The cult of the uniform was expanded into what it is today by the invasions of Afghanistan and Iraq after 9/11. All military personnel are now heroes. Sporting events have turned into military worship services. Discounts galore are now offered to military personnel. Show up in a military uniform (but not a bus driver, plumber, or auto mechanic uniform) at many restaurants on Veterans Day and you can get a free meal. At many airlines, military personnel board the planes first along with the first class passengers. There are announcements in airports welcoming home military personnel and thanking them for all they do to keep us safe. Parents put bumper stickers on their cars that mention that their son (or daughter) is serving in the military. Businesses proclaim their support for the troops on their signs and in their advertisements. Military personnel who wear their uniforms out in public are stopped and thanked for their service. Patriotism is now equated with admiration for the military. And, of course, the big lie that the troops are defending our freedoms is repeated morning, noon, and night.
The cult of the uniform has spread to churches as well. Many churches encourage members of the military to wear their uniforms to church on the Sunday before the three national military appreciation days (Memorial Day, Fourth of July, Veterans Day). Woe be to the unsuspecting Christian if one of these days falls on a Sunday! Sometimes military guest speakers are invited for one of these services. Special military appreciation days are also held throughout the year. Prayers are offered for those serving in “harm’s way” (but never for their victims). Military chaplains are held in high esteem. Some churches put slogans on their signs or in their bulletins about U.S. troops dying for our freedoms like Christ died for our sins. Young men (and women) who announce that they are joining the military are applauded in church more than those who announce their surrender to some foreign mission field.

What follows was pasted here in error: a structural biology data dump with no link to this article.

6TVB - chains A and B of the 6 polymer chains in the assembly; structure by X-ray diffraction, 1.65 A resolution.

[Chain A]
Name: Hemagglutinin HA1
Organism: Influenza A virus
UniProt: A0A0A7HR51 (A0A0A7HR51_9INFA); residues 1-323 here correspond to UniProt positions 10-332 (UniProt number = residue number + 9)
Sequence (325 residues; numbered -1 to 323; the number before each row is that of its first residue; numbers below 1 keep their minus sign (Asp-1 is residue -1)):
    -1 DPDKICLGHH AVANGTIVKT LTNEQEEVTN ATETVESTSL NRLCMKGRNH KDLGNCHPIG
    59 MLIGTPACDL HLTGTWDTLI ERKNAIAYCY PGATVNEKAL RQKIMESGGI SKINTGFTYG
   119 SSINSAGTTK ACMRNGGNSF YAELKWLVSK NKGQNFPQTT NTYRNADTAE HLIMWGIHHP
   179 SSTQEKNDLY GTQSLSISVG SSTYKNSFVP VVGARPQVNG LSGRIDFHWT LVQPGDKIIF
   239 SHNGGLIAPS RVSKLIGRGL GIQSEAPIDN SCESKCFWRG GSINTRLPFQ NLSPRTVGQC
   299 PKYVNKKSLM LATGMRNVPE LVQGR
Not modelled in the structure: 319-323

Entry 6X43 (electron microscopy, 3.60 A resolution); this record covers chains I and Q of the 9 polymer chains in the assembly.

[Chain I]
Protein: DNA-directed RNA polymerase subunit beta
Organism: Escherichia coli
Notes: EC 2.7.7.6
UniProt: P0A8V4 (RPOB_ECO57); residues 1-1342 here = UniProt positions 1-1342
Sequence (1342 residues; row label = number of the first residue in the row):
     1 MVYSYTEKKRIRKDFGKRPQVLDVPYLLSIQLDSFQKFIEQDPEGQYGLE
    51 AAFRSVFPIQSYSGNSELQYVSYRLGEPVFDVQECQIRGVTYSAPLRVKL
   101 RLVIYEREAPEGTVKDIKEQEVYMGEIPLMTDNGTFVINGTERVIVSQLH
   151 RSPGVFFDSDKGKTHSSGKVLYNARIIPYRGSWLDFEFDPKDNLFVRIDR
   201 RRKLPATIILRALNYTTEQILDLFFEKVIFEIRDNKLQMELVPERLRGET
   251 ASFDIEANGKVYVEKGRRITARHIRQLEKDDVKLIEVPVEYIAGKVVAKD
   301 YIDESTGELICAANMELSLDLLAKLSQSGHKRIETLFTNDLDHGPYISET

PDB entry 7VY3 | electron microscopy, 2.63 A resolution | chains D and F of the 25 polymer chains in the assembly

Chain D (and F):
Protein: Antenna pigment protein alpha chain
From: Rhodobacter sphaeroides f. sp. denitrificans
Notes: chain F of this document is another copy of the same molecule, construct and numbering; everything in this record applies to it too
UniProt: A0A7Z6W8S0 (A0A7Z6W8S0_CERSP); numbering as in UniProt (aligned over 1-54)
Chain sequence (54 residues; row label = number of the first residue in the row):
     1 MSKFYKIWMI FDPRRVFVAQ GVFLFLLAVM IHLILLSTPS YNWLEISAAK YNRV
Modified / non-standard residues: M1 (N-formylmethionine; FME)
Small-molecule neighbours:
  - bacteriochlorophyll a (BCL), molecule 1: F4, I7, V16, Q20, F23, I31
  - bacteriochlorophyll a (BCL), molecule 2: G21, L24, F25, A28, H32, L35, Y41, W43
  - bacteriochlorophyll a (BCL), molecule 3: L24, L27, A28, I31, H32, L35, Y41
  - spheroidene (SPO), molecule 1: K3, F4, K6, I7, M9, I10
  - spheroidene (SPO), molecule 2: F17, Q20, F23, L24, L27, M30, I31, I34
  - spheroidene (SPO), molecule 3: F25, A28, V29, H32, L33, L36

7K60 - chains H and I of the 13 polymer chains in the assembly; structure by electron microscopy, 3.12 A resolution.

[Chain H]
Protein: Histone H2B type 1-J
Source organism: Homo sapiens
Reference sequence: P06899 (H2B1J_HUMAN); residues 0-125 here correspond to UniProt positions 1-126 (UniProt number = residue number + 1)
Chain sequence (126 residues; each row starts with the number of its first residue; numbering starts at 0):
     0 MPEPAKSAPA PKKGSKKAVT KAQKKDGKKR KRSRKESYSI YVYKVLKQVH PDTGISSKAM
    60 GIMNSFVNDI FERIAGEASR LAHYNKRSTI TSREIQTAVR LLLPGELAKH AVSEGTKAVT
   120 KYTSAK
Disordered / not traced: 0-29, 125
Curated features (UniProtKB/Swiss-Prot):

The cult of the uniform is retroactive; that is, all veterans are still accorded the glory, laud, and honor given to active duty military personnel. Just the sight of someone in a store wearing a hat that says “World War II Veteran” or “Vietnam Veteran” gives some Americans goose bumps. Every veteran is a hero, no matter where he fought or what he did or didn’t do there. Veterans get preferential treatment in employment. They are recognized in schools during Veterans Day programs. They are recognized in churches on the Sunday closest to Veterans Day.
The cult of the uniform is at its worst when it comes to U.S. servicemen fighting senseless, unjust, immoral, and unconstitutional wars. The presence or absence of a uniform is all that it takes to not hold or hold someone responsible for destruction of person and property. It is okay for someone to put on a military uniform and kill someone half way around the world who was no threat to America, but it is murder if the same person killed someone here in the United States. A terrorist is anyone who detonates a bomb—unless he is wearing a U.S. military uniform. Americans are outraged when an American kills his mother, but put yellow ribbons on their cars saying “support the troops” when the government tells an American to put on a uniform and go kill some foreigner’s mother. The putting on of a uniform allows morality to be put off.
The cult of the uniform is the national religion. It turns atheists into religionists, Jews into warvangelicals, and Christians into idolaters. It must be opposed, root and branch.
Laurence M. Vance [send him mail] writes from central Florida. He is the author of King James, His Bible, and Its Translators, The Revolution that Wasn’t, The War on Drugs Is a War on Freedom, and Social Insecurity. His latest books are War, Christianity, and the State: Essays on the Follies of Christian Militarism and War, Empire, and the Military: Essays on the Follies of War and U.S. Foreign Policy. Visit his website.